Evidence of Trephinations among the Garamantes, a Late Holocene Saharan Population
Article first published online: 9 AUG 2011
Copyright © 2011 John Wiley & Sons, Ltd.
International Journal of Osteoarchaeology
Volume 23, Issue 3, pages 370–377, May/June 2013
How to Cite
Nikita, E., Lahr, M. M. and Mattingly, D. (2013), Evidence of Trephinations among the Garamantes, a Late Holocene Saharan Population. Int. J. Osteoarchaeol., 23: 370–377. doi: 10.1002/oa.1265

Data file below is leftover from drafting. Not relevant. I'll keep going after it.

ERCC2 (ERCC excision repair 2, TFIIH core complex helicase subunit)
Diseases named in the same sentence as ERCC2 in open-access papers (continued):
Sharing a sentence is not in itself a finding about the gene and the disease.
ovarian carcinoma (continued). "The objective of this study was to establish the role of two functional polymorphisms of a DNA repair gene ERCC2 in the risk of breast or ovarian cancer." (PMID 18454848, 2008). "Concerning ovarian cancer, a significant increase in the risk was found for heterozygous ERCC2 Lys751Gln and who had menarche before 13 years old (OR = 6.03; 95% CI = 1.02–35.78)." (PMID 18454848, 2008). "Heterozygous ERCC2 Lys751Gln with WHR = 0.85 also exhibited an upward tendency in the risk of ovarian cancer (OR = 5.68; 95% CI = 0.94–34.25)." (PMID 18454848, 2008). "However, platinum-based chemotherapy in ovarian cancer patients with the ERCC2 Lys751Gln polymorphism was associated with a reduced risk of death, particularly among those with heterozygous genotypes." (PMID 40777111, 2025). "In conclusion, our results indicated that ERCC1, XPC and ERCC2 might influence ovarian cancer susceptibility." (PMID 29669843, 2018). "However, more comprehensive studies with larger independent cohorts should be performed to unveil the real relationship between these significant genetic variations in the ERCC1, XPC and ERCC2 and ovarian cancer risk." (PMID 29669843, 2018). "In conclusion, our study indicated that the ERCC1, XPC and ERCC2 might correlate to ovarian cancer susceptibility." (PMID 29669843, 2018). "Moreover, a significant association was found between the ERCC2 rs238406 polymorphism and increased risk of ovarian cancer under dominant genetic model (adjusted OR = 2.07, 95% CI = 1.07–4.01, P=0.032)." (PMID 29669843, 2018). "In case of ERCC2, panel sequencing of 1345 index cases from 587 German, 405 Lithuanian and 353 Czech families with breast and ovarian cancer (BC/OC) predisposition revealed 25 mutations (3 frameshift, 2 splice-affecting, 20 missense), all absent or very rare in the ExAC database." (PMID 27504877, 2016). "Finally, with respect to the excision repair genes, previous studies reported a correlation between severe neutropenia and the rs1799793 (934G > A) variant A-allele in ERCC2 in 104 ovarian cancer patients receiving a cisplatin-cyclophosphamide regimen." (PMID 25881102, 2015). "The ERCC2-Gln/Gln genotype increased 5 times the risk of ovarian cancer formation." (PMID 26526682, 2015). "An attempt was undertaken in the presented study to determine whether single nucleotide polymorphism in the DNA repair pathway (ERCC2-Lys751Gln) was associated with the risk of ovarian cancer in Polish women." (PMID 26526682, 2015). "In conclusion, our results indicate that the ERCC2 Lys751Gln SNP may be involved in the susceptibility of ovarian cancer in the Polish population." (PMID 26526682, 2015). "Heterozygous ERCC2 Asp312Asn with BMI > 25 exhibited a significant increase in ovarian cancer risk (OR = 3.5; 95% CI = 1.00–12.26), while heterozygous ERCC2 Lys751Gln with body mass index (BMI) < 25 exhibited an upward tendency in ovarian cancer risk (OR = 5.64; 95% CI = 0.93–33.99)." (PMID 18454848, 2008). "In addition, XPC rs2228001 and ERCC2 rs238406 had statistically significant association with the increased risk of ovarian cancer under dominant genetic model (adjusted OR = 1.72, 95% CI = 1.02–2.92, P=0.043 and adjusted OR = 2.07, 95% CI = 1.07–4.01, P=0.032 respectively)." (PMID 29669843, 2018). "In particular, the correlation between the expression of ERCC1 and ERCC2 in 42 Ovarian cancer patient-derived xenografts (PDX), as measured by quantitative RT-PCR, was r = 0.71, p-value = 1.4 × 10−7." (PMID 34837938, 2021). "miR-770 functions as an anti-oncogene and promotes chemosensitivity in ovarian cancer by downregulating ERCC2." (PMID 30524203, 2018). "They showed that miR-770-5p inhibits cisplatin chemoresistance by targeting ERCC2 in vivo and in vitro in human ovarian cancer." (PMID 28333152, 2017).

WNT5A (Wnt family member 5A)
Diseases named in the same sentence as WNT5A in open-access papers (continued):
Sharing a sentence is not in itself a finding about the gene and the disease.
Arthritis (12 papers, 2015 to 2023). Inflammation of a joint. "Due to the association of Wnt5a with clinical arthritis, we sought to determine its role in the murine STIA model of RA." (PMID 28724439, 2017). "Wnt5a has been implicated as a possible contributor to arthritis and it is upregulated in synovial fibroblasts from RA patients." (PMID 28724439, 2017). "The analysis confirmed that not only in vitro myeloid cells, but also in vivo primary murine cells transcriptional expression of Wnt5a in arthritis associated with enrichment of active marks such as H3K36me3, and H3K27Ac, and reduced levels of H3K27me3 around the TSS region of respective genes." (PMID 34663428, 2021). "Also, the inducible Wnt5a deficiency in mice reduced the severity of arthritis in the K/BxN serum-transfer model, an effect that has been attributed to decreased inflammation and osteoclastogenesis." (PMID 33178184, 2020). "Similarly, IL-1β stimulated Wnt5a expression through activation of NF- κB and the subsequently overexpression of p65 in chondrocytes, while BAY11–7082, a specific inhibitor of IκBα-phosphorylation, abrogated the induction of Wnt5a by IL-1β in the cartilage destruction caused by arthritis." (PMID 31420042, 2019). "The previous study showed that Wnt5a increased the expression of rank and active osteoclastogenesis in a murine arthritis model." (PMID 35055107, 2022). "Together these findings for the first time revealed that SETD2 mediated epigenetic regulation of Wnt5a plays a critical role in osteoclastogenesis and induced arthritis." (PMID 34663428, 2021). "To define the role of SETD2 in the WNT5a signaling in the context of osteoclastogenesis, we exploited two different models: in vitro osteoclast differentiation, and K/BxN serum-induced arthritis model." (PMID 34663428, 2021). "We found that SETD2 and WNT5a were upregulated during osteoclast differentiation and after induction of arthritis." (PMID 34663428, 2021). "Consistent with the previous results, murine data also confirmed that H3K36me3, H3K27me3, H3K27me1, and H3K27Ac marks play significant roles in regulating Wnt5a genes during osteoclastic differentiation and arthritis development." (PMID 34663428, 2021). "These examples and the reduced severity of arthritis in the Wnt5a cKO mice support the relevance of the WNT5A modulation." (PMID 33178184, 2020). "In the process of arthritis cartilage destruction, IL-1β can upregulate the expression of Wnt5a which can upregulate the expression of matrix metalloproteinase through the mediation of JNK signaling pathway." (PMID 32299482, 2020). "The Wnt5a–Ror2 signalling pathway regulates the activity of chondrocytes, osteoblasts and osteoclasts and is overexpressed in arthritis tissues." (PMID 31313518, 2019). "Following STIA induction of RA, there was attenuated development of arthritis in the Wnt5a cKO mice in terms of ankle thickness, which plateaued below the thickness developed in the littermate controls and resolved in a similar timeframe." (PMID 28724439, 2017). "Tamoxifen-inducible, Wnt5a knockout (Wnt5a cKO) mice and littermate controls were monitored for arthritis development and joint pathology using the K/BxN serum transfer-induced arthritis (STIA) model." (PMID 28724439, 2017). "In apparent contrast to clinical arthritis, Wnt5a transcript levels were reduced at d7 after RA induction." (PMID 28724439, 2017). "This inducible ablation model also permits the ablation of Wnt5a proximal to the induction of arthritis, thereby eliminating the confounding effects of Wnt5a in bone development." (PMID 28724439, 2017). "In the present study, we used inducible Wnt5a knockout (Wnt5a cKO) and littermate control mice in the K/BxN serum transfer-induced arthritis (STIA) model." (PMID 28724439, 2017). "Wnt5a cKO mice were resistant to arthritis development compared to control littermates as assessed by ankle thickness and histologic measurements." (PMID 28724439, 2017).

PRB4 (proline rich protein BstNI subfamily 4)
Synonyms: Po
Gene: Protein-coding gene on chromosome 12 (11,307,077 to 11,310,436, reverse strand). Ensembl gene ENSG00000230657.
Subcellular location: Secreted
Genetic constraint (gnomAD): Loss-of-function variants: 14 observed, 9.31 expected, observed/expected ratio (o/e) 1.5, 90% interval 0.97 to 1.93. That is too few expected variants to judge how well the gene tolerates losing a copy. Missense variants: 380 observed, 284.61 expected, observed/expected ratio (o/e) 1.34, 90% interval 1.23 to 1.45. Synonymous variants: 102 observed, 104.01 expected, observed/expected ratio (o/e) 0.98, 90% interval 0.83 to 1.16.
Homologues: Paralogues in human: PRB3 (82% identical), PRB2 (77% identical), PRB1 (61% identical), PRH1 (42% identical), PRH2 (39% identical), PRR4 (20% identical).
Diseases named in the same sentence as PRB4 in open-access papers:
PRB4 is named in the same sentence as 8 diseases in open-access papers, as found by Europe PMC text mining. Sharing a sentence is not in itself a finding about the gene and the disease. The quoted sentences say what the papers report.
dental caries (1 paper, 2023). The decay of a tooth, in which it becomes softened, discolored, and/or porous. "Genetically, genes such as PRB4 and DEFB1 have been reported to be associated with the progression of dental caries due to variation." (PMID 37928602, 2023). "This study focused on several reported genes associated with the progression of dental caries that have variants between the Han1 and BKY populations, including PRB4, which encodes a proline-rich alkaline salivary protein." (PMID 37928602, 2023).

- Issue published online: 7 JUN 2013
- Article first published online: 9 AUG 2011
- Manuscript Accepted: 17 JUN 2011
- Manuscript Revised: 11 JUN 2011
- Manuscript Received: 1 MAY 2011
- cranial perforations;
- medical practices;
- North Africa;
The current communication examines three male individuals who belonged to the Garamantian civilisation, Fezzan, Libya. The individuals have been dated to ad 1–700 and exhibit signs of perforations on their crania, which appear to represent trephinations. The sophistication of the practice and its successful execution, as evidenced by traces of healing, indicate that the Garamantes possessed the knowledge of complex surgical procedures. Copyright © 2011 John Wiley & Sons, Ltd.